For instance, if I’m in a store and I desire a DVD, stealing it would mean getting it for the lowest possible price. But ethics tells me I can’t do that. When I’m out somewhere and a beautiful woman asks me to get a drink with her, I might be very interested. But ethics tells me I have a wife already. And if I’m trying to decide whether to take my car to the mechanic today or tomorrow since I’m running late already, ethics reminds me that I told them I was bringing it today.

The funny thing about not living by ethics is that life is much more complicated, being so full of open or uncertain scenarios. One blessing of ethics, then, is that so many situations are already solved properly for us.

Are antinomians safe?

The clear message of Matthew 7 (and Luke 6) is that only the man who lives according to Jesus’s words will stand on the day of judgment. Some people, however, have been told that once you say a prayer or walk down to an altar or even get baptized, everything thereafter is optional and you needn’t change your ways. This is glaringly unbiblical.

Think of it like this. If the Holy Spirit of God were actually living inside of you, would He be comfortable with your sins? Of course not. He’d be horrified at them! So if you aren’t horrified by your sins and earnestly desiring to change them, how can you say the Holy Spirit lives in you?

Simply put, anyone who is indifferent to sin in his own life has most certainly not been renewed by the Holy Spirit. And yet, paradoxically, only a person who has been so renewed can safely look the fullness of his sin in the face and withstand its horror because he knows his status with God is not determined by that disfigurement, but instead by the sinless perfection of Christ.

How God Views Sin

The justice of God is something most people really struggle to understand, but I think I’ve found an analogy that may help.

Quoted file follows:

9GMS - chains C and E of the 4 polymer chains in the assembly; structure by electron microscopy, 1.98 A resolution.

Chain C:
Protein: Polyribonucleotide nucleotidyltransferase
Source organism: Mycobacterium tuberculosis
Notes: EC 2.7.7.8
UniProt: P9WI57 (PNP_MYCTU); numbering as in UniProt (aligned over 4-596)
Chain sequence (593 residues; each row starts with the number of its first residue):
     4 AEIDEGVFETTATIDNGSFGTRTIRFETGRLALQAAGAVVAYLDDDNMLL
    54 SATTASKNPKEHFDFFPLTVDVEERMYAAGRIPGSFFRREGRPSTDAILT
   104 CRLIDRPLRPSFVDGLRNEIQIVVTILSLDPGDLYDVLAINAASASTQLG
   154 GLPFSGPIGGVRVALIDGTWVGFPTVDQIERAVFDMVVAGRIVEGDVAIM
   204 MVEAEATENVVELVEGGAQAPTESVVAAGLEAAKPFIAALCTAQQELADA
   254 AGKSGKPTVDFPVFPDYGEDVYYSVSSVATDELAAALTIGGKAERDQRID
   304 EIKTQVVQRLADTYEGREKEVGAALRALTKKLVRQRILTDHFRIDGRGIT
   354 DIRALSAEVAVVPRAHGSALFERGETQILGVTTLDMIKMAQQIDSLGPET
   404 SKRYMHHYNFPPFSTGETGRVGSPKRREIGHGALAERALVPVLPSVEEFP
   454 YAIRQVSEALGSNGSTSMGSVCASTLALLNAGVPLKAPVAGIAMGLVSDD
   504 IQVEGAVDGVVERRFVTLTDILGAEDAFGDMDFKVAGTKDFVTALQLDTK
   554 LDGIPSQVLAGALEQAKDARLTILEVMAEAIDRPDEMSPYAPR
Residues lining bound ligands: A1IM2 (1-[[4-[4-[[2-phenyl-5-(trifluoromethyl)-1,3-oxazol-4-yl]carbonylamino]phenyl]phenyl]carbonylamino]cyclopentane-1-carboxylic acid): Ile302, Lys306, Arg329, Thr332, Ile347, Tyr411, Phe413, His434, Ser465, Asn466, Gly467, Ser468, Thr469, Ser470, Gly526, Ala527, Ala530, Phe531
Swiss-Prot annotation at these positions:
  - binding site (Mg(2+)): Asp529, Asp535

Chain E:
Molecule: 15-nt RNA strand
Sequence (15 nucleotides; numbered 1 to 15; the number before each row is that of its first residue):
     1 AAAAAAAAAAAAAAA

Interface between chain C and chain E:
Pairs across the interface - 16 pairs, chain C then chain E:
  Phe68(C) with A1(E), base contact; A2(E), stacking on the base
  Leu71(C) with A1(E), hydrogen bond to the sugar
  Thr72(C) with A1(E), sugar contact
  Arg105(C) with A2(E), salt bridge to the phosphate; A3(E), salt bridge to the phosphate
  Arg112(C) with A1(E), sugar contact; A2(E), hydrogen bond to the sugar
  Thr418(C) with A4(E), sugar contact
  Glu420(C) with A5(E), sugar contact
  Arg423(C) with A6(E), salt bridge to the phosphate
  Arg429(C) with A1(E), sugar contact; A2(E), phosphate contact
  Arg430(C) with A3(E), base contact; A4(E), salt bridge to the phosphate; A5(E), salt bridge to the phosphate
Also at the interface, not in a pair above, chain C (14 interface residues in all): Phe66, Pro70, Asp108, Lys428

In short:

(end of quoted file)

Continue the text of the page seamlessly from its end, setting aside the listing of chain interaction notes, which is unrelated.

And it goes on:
In baseball, we all know that a batter can fail nearly seven times out of ten and still go to the hall of fame. Even pitchers or managers can lose almost half the time and still, if they do that for long enough, go to the hall of fame. Baseball, you might say, is a sport with an extremely low threshold for greatness for everyone on the field. Everyone, that is, except for one: the umpire.

We expect umpires to be perfect. And if they make zero mistakes, they aren’t praised for it. That’s expected. But if, as often happens, they make a big one, that single error can come to define an entire umpiring career. This was the case when Jim Joyce missed the call at first to rob Armando Galarraga of baseball’s 21st perfect game last summer. Despite being widely known as a great umpire, this will likely be his legacy in baseball.

As near as I can tell, that’s how intolerant God is of sin in us.

Freedom and public spaces.

One of the most challenging dilemmas for a free society is what to do with public space.

On the one hand, we want to let people have as much freedom as possible in their lives, including in public. But on the other hand, we don’t want to suffer from public areas overrun with distasteful behavior.

For instance, it’s actually quite difficult to say precisely what’s so bad about loud music, smoking, profanity, litter, and even nudity in public areas. They’re not things that do enough harm to others to categorically outlaw, which is why we allow people do them within their own homes or (possibly) in a private association.

But as a parent, I want to raise my children in an environment relatively free from these things, and we all have a stake in a publicly beautiful society. Yet this requires the cooperation of others. And if people won’t voluntarily restrain themselves in public, then laws come in; laws which preserve the public space from the polluting effects of too much poorly-used freedom in the hands of uncivilized people.

From just dating the Bible to marrying it.

Everyone who has watched a movie more than once has had the experience of seeing things you didn’t notice the first time around. Even on a third and fourth viewing, the same thing happens, and the better the movie, the more pronounced the effect.

But if you’ve ever had the opportunity to go beyond just a few viewings of some movie and see it 15 or 20 or more times, this novelty gap completely closes, but your knowledge doesn’t stop growing. Even though you aren’t really seeing new things, you start seeing the connections and elements in a whole new and richer way, an experience made possible only because you already know them all so well. As with any great art, the longer you look at it, the more beautiful it becomes.